Molten salts have recently received increased attention worldwide as key materials for sustainable and low-carbon energy supply technologies (e.g. thermal energy storage, concentrated solar power technologies, fission and fusion nuclear reactors) thanks to their appealing thermo-physical properties. In particular, they are used as fuel and coolant in the Molten Salt Reactor (MSR), considered a breakthrough technology for the next generation of nuclear fission reactors. This review focuses on the thermochemical and thermo-physical properties of actinide bearing fluoride and chloride salts, used as nuclear fuel in MSRs, and more specifically on the structure–property relationships. In the last 15 years, the knowledge on the structural properties of actinide containing salts has grown quite significantly thanks to the development of dedicated high temperature in situ X-ray Absorption Spectroscopy measurements, and to the advancement of atomistic simulations. These have evidenced the formation of short-range order in the liquid, which contributes to storing energy in the salt and directly influences transport and thermodynamic excess properties. This interrelationship is illustrated in the present article, which covers both experimental and computational information, as well as most recent developments in the modelling methods at the mesoscale of the structural, thermodynamic, density and viscosity properties using the CALPHAD methodology.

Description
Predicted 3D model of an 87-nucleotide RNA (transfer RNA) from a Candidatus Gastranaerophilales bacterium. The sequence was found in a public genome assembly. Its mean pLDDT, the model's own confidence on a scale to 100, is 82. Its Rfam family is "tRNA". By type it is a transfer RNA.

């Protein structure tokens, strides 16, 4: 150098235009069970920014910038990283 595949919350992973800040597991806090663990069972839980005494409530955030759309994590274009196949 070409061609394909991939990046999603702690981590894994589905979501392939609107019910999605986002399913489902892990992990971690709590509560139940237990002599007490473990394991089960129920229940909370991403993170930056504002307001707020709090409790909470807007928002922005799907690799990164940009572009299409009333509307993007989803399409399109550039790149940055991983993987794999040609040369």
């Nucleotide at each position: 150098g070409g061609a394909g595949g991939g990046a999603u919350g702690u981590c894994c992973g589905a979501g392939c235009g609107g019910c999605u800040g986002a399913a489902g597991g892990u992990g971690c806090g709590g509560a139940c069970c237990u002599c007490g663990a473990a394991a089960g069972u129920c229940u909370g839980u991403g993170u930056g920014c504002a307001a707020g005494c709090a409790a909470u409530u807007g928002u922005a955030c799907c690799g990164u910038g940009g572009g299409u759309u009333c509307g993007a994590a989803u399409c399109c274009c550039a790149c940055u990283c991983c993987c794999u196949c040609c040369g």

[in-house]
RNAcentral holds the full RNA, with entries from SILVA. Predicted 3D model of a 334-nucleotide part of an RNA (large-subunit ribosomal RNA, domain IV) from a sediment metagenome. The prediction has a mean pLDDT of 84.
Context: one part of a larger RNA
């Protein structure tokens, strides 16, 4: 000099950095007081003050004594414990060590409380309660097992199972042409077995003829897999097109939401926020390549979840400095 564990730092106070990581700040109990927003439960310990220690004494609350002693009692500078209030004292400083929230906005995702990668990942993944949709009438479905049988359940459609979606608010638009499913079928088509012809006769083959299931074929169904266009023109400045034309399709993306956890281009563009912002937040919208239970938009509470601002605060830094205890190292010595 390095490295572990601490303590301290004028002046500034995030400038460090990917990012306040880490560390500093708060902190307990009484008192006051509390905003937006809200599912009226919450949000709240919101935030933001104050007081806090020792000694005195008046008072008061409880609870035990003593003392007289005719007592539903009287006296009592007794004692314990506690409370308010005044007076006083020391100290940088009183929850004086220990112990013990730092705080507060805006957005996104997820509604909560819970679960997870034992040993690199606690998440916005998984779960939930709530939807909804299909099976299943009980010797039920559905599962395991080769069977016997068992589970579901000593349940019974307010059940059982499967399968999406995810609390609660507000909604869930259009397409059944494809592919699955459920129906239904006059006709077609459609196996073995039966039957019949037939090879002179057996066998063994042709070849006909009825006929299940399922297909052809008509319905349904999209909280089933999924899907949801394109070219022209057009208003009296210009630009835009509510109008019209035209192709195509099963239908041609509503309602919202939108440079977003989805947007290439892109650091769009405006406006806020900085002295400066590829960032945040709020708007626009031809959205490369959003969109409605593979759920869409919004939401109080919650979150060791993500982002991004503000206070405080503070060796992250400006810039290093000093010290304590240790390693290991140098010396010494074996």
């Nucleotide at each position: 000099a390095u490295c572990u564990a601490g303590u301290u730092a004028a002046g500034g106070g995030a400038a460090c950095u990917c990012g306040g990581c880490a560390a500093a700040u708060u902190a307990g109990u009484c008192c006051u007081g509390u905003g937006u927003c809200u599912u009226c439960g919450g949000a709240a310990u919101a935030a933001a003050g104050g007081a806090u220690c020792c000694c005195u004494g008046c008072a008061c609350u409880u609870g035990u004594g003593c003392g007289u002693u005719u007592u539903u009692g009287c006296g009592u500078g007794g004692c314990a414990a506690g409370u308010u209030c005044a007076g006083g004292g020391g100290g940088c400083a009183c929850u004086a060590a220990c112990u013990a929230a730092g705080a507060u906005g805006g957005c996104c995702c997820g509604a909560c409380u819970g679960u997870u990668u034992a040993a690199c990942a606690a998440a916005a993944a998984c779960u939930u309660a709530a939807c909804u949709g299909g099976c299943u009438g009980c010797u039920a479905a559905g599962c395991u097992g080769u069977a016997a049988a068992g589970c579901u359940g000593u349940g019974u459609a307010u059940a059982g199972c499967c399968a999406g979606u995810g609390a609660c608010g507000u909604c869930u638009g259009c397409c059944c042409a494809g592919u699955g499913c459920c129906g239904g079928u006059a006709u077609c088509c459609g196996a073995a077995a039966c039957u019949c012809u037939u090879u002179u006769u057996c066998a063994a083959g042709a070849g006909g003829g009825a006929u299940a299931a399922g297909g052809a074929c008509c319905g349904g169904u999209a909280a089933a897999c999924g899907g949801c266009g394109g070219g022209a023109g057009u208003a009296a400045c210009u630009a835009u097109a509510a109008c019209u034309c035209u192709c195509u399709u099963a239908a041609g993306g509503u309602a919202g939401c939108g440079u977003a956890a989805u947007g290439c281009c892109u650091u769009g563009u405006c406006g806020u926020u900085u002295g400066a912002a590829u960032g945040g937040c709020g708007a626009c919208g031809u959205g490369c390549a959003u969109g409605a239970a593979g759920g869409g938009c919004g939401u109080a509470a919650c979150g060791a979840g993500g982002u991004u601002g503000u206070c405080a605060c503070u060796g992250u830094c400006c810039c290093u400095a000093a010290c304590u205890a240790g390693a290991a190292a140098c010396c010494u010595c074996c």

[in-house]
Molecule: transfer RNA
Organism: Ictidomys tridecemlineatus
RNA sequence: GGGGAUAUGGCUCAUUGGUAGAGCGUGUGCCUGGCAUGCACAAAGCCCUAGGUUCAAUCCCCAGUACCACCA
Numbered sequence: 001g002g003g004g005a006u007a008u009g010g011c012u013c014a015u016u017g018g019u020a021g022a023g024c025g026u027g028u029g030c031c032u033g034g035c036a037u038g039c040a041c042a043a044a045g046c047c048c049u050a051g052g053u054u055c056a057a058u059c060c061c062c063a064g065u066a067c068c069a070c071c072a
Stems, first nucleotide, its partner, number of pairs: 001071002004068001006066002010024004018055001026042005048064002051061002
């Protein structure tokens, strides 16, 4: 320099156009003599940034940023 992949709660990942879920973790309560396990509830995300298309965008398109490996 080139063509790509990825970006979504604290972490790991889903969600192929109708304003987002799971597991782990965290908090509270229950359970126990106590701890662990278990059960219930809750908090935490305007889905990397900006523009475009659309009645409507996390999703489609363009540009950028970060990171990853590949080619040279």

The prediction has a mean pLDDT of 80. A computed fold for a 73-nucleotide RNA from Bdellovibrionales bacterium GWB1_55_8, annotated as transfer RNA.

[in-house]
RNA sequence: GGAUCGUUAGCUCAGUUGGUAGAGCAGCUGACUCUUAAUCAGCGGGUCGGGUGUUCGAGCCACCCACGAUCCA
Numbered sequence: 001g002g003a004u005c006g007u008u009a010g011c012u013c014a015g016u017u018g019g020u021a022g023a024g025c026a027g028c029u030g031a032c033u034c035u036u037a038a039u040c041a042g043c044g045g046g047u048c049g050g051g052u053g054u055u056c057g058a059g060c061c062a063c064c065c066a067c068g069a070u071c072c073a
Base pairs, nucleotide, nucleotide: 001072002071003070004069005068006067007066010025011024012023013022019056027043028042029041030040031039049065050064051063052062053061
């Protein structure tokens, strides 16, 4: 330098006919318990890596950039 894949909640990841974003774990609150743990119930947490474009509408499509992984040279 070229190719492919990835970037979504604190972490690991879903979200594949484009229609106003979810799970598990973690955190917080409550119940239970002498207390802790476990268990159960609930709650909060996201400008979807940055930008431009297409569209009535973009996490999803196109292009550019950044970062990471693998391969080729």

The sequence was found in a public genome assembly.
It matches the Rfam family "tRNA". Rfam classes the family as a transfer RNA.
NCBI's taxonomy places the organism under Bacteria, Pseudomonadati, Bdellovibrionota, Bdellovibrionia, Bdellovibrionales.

- Actinide halides
- Molten salts